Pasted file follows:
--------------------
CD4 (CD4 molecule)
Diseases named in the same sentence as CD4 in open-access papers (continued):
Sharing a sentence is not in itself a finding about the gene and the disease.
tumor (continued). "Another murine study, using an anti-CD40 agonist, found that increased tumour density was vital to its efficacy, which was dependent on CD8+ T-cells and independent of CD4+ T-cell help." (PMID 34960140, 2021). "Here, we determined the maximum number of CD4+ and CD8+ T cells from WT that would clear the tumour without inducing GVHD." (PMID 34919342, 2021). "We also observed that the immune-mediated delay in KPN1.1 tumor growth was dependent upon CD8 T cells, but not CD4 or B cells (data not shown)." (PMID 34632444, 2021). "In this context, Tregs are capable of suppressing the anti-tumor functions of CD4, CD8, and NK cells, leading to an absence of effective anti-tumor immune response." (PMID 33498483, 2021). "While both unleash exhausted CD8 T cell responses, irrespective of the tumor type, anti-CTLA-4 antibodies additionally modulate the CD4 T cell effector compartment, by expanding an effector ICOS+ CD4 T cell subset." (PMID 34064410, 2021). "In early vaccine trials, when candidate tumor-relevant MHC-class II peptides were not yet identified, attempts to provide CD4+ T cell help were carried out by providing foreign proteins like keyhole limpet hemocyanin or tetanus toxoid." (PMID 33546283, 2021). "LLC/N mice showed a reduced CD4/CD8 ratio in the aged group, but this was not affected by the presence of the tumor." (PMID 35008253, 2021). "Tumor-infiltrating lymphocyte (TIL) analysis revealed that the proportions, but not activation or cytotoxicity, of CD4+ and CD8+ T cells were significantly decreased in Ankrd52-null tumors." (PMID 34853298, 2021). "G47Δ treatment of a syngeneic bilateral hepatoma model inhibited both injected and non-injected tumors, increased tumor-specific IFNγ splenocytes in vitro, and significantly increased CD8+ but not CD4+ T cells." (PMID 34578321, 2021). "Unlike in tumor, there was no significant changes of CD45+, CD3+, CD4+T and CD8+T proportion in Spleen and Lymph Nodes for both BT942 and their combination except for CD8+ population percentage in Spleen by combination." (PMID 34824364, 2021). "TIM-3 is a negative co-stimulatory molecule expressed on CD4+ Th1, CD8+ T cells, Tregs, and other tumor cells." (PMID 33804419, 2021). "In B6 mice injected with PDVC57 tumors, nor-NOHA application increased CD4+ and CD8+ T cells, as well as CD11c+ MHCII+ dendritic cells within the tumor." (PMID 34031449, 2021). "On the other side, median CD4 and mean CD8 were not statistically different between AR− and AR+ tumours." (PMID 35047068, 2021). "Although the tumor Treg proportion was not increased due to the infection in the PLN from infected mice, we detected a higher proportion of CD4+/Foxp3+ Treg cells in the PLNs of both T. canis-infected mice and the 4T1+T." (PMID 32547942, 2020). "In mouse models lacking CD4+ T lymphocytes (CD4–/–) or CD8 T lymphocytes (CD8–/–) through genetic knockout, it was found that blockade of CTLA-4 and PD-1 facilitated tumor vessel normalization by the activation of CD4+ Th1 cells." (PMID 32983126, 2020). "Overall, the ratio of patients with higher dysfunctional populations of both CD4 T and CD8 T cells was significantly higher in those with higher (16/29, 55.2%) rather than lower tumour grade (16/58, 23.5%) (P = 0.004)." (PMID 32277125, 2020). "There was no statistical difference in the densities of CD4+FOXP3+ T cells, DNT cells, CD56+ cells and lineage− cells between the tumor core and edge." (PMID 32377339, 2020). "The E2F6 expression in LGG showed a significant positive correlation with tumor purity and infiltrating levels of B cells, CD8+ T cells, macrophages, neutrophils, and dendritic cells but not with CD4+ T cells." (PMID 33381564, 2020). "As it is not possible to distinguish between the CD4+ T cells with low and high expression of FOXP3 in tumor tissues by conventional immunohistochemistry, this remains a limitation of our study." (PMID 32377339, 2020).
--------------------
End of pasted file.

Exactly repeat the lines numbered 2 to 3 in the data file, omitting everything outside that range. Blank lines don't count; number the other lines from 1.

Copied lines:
Diseases named in the same sentence as CD4 in open-access papers (continued):
Sharing a sentence is not in itself a finding about the gene and the disease.